Vienna Marathon: the View from Behind

For 21 km, all legs, arms and arobic fatigue; we ran it our way

Marathon runners making their way over the Reichsbrücke; just meters after the start each on a personal crusade | Photo: Daria Klimova

Looking straight ahead, the bridge that had only moments ago been gray pavement, was now a sea of brightly clothed bodies, bobbing up and down in one teeming mass of humanity. People around us inched ahead, first with a slow walk, and then moving into a slow canter. But just as soon as we started, we stopped suddenly – like a line of cars in stubborn traffic – bumping into those ahead of us. Start, walk, run, stop. Slowly, the mass of people lurched forward. Until one final time, when there was no stop, but only hundreds of little irregular beeping noises, growing louder as we approached the line.

It was the start of the 28th annual Vienna City Marathon, and my wife Corina and I were going to do half of it – from the back of the pack.

Why the back?  Fewer people to pass us; there’s less jostling, less hassling, and the runners don’t take themselves so seriously. My time? Funny you should ask. People kept pressing me to say what my goal was. Truth is, I did not have one. With my wife, relatively new to long-distance running, we just wanted to run the 21 Km race from start to finish without stopping.

Being at the back also has its advantages. When we were hitting 9km near the Schwedenbrücke, the leading runners were just crossing their 26th km coming – or rather sprinting – in the other direction. At first I felt embarrassed. I had crossed the start only 13 minutes after they did, but they were on KM 26 and I was on KM 9. But I slowed a little and clapped as they swept past me.

The main disadvantage of running at the back is that, as the runners thin out, some spectators and cars take the opportunity to cut in front of you to cross the street. Most are careful, but some don’t quite move out of your way in time – the last irritation you need while running 21 km.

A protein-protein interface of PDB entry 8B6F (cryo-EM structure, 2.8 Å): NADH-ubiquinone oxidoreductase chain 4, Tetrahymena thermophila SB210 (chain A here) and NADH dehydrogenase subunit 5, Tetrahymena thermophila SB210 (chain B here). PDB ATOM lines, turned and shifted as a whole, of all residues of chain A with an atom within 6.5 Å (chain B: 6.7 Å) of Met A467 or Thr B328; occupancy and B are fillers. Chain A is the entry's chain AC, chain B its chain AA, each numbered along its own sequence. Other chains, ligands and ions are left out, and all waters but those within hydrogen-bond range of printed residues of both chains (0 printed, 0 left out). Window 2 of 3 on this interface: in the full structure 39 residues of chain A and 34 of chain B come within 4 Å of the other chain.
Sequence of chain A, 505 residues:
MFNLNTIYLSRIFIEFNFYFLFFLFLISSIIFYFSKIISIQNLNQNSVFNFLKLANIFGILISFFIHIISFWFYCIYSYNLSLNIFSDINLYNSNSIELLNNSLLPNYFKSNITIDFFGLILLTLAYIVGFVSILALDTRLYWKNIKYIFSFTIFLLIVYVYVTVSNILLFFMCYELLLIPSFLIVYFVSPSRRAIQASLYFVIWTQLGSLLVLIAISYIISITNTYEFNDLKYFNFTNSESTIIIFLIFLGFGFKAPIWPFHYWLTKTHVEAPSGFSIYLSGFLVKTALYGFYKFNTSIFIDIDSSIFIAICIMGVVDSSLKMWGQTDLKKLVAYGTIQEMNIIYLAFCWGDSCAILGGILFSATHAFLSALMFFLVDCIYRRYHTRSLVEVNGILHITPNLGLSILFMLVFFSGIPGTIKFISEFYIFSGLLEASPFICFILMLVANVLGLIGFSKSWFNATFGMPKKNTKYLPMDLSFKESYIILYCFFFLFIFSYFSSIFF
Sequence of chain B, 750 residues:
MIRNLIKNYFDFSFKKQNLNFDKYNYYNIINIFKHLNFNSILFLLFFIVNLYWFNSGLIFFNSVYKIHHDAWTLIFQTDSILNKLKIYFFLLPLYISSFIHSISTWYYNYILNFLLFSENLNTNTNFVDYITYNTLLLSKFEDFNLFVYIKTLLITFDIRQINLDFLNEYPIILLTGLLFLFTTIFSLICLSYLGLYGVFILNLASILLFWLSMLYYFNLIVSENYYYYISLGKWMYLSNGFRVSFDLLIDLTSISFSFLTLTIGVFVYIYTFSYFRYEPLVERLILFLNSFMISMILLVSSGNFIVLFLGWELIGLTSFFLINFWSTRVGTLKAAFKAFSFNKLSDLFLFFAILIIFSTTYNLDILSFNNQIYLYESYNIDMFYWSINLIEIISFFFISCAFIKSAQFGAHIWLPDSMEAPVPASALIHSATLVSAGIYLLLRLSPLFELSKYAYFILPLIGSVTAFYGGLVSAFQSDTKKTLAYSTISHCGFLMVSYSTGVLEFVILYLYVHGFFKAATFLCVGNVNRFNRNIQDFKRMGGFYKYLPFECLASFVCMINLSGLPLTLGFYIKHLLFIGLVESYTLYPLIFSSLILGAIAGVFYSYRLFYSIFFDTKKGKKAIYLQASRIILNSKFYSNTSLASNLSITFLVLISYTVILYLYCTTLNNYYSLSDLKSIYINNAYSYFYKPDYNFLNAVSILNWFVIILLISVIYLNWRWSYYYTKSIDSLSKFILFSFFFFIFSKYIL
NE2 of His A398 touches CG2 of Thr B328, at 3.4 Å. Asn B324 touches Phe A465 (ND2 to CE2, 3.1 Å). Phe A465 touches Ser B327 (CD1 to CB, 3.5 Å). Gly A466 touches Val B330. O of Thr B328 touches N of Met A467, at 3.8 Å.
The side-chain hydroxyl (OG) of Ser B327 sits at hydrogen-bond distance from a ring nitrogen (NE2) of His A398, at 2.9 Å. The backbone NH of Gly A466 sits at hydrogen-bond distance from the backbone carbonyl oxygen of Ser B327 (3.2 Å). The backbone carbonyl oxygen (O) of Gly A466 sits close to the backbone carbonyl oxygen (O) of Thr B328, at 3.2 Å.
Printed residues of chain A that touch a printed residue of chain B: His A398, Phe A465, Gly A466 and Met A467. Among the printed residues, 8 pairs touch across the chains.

My wife and I have worked out a sort of mutual co-existence on the course. Corina runs at the most consistent pace (I often call her “tartaruga” or turtle in Italian), which prevents me from getting too pumped up by the crowd and starting too fast, preserving my stamina to make the distance. I, on the other hand, usually go surging off in front, pushing her to keep up.

The crowd was great this year, as always, and surely responsible for at least 5 of my 21 km. I really like watching the fans, an estimated 400,000 of them along the course this year, particularly the ones who shout for you when nobody else is around. “Hup Hup Hup,” they yell, and clap their hands, seeing you need a little boost.

In the Half Marathon, every runner has a story. One friend had just lived through the Japanese earthquake in a Tokyo business boardroom, and came back to Vienna to run the marathon – this time with a different perspective about life, and many stories of the human spirit he found in Japan.

Another friend came down with the nasty chest flu that was making the rounds. This cut down his training routine, so that in the end, he only ran half of the half. A few friends signed up among the 33,000 participants, but could not work in the training and didn’t run at all. And then there was a friend’s wife, who in her mid-40s, just discovered this year that she was a naturally gifted long-distance runner, and booked a stunning first-marathon time of 3:19.

I had my own story. In 2008, I finished the half marathon, and a week later going up some stairs, my knees gave out. The pain was worse than anything I had ever felt. X-rays showed a possible bone friction in my kneecap. The doctor talked about a messy operation… At first I laid off the knee and dared not run – running equals more friction and pain, I reasoned.